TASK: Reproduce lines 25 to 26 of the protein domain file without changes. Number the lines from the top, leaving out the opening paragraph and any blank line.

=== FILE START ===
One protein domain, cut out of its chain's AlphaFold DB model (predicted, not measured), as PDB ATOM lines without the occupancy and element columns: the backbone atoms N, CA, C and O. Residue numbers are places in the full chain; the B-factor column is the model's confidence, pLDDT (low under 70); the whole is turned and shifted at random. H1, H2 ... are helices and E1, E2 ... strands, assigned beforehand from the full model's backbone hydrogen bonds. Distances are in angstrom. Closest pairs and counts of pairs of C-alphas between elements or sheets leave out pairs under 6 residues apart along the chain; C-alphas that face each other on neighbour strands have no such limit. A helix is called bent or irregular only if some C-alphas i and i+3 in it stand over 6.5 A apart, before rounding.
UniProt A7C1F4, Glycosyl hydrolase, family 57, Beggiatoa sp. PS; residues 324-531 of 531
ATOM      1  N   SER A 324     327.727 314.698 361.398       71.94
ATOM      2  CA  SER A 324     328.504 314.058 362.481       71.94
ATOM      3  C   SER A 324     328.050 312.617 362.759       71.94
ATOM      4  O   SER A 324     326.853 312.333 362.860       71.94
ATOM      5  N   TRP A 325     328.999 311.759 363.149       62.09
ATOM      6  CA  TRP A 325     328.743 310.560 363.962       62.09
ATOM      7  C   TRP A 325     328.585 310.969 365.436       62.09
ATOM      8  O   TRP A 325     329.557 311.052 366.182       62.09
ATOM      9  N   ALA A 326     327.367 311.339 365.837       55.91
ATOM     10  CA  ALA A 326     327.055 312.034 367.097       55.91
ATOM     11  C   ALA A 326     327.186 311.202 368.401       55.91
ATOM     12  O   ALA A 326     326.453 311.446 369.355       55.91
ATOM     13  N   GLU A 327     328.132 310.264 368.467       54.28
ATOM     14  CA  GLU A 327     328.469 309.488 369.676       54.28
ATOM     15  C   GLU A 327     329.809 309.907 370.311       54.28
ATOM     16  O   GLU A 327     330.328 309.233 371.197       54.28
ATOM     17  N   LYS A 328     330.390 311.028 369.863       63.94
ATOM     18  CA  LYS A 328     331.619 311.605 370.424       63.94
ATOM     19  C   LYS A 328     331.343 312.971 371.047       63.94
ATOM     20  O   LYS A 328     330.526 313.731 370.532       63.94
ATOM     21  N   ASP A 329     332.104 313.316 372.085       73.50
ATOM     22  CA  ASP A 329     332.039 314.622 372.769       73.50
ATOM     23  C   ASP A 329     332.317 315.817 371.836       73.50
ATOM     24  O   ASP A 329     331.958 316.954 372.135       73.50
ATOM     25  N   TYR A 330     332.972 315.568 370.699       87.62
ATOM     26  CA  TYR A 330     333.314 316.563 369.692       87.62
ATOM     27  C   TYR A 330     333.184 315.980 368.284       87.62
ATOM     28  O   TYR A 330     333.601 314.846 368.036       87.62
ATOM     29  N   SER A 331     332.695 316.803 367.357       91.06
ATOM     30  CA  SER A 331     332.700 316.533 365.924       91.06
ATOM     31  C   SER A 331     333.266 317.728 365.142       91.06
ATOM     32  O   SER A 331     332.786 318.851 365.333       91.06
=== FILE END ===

ATOM     24  O   ASP A 329     331.958 316.954 372.135       73.50
ATOM     25  N   TYR A 330     332.972 315.568 370.699       87.62